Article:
“What is it that I love?

I asked the earth, and it said, ‘It’s not me,’ and everything in it admitted the same thing.

I asked the sea and the great chasms of the deep, and the creeping things that have the breath of life in them, and they answered, ‘We aren’t your God: search above us.’

I asked the gusty winds, and all the atmosphere there is, along with its inhabitants, said, ‘I’m not God.’

I asked the sky, the sun, the moon, the stars, and they said, “We’re not the God you’re looking for, either.”

I told all those beings who stand around outside my body’s gates, its senses, ‘Tell me about my God. You aren’t Him, but tell me something about Him.’ And they declared with a shout, ‘He made us!’

My question was the act of focusing on them, and their response was their beauty.

But then I turned myself toward myself and asked myself, ‘Who are you?’ and I answered, ‘A human being.’ Here at my service were my body and my soul, the one of which is outward, the other inward.

Which was the one I should use to seek my God– whom I’d already sought through material objects from the earth clear up to the sky, as far as I could send the message-bearing rays of my eyesight?

The soul within is certainly better for informing me, as all the messengers that are material objects relay to it their news, and it presides and judges the depositions of the sky and the earth and everything in them that says ‘We are not God,’ and ‘God made us.’

The inside person has found this out through the help of the outside person; my inside self found this out– I did, it was me, my mind working through my physical perception.

I asked the whole huge universe about my God, and it answered me, ‘I am not God, but God made me.'”

–Augustine of Hippo, Confessions, trans. Sarah Ruden (New York: Modern Library, 2017), 284-284.

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“You struck my heart to the core with Your Word, and I fell in love with You” by Augustine of Hippo (A.D. 354-430)

“It isn’t with a wavering but with a sure awareness that I love You, Master. You struck my heart to the core with Your Word, and I fell in love with You.

But the sky, too, and the earth, and everything that’s in them–look, from all directions everything is telling me to love You, and never stops telling all people, so that they have no excuse.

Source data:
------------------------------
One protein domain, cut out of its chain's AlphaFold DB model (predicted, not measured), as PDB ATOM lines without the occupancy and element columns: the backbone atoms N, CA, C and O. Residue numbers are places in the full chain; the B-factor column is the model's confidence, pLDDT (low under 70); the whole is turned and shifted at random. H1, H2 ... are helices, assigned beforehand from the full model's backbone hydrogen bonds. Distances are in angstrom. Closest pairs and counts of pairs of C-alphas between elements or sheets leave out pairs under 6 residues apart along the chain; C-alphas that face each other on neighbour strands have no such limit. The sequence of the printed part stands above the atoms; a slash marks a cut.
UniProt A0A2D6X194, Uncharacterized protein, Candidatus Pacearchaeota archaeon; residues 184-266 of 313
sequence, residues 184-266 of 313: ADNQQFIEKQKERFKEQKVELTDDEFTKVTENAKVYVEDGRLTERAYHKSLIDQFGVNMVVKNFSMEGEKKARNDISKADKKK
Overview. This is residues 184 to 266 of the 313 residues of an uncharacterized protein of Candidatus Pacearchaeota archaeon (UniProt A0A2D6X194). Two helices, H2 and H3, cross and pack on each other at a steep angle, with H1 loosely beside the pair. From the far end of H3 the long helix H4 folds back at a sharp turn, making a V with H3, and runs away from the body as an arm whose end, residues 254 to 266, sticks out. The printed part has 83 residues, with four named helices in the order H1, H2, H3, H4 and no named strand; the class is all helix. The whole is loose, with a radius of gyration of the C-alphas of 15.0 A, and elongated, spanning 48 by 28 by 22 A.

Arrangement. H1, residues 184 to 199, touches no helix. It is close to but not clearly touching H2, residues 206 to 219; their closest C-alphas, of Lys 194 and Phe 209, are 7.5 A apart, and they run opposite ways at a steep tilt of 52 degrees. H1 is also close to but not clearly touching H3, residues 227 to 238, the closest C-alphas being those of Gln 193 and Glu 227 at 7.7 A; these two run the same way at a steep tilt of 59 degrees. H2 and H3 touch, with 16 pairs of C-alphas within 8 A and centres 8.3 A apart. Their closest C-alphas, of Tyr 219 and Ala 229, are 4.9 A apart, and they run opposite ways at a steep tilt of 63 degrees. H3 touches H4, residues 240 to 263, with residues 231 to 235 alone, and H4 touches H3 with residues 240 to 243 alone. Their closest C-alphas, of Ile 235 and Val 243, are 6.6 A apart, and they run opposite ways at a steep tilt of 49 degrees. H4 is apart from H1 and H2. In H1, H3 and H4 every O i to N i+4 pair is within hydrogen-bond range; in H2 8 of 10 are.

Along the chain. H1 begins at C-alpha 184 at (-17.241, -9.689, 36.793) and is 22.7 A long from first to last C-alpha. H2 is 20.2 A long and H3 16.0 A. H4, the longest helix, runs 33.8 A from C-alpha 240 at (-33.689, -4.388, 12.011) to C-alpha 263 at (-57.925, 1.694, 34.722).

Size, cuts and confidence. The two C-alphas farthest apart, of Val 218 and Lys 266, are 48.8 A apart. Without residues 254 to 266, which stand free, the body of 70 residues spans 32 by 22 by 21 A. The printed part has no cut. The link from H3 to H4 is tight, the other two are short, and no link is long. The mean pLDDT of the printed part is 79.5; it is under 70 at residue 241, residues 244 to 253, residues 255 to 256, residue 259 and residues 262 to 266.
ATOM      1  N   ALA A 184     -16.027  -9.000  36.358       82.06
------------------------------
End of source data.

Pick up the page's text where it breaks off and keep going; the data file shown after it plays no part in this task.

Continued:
But deeper is the mercy You will grant to whomever You grant Your mercy, and the tenderheartedness You will show anyone to whom You’re tenderhearted. Otherwise, the sky and the earth could speak Your praises, but we would be deaf.

But what do I love, in loving You? It’s not the beauty of material things, or any attractiveness of this time-bound world, not the pale gleam of the light, this light here which is so friendly to these physical eyes of mine.

And it’s not the sweet melodies of every sort, and not the agreeable aromas of flowers and perfumes and spices, and not manna or honey on the tongue, and not a body welcome in a physical embrace.

I don’t love these things in loving my God.

But I do love a certain light, and a certain voice, and a certain fragrance, and a certain food, and a certain embrace in loving my God: this is the light, the voice, the fragrance, the food, the embrace of the person I am within, where something that space does not contain radiates, and something sounds that time doesn’t snatch away, and something sheds a fragrance that the wind doesn’t scatter, and something has a flavor that gluttony doesn’t diminish, and something clings that the full indulgence of desire doesn’t sunder.

This is what I love in loving my God.”

–Augustine of Hippo, Confessions, trans. Sarah Ruden (New York: Modern Library, 2017), 281-282.

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“Studied, pondered, and prayed over” by J.C. Ryle

“If we are to use the Bible as our Lord did, we must know it well, and be acquainted with its contents. We must read it diligently, humbly, perseveringly, prayerfully, or we shall never find its texts coming to our aid in the time of need.

To use the sword of the Spirit effectually, we must be familiar with it, and have it often in our hands. There is no royal road to the knowledge of the Bible. It does not come to man by intuition.

The book must be studied, pondered, prayed over, searched into, and not left always lying on a shelf, or carelessly looked at now and then. It is the students of the Bible, and they only, who will find it a weapon ready to hand in the day of battle.”

–J.C. Ryle, Expository Thoughts on Mark (Carlisle, PA: Banner of Truth Trust, 1857/2012), 31. Ryle is commenting on Mark 2:23-28.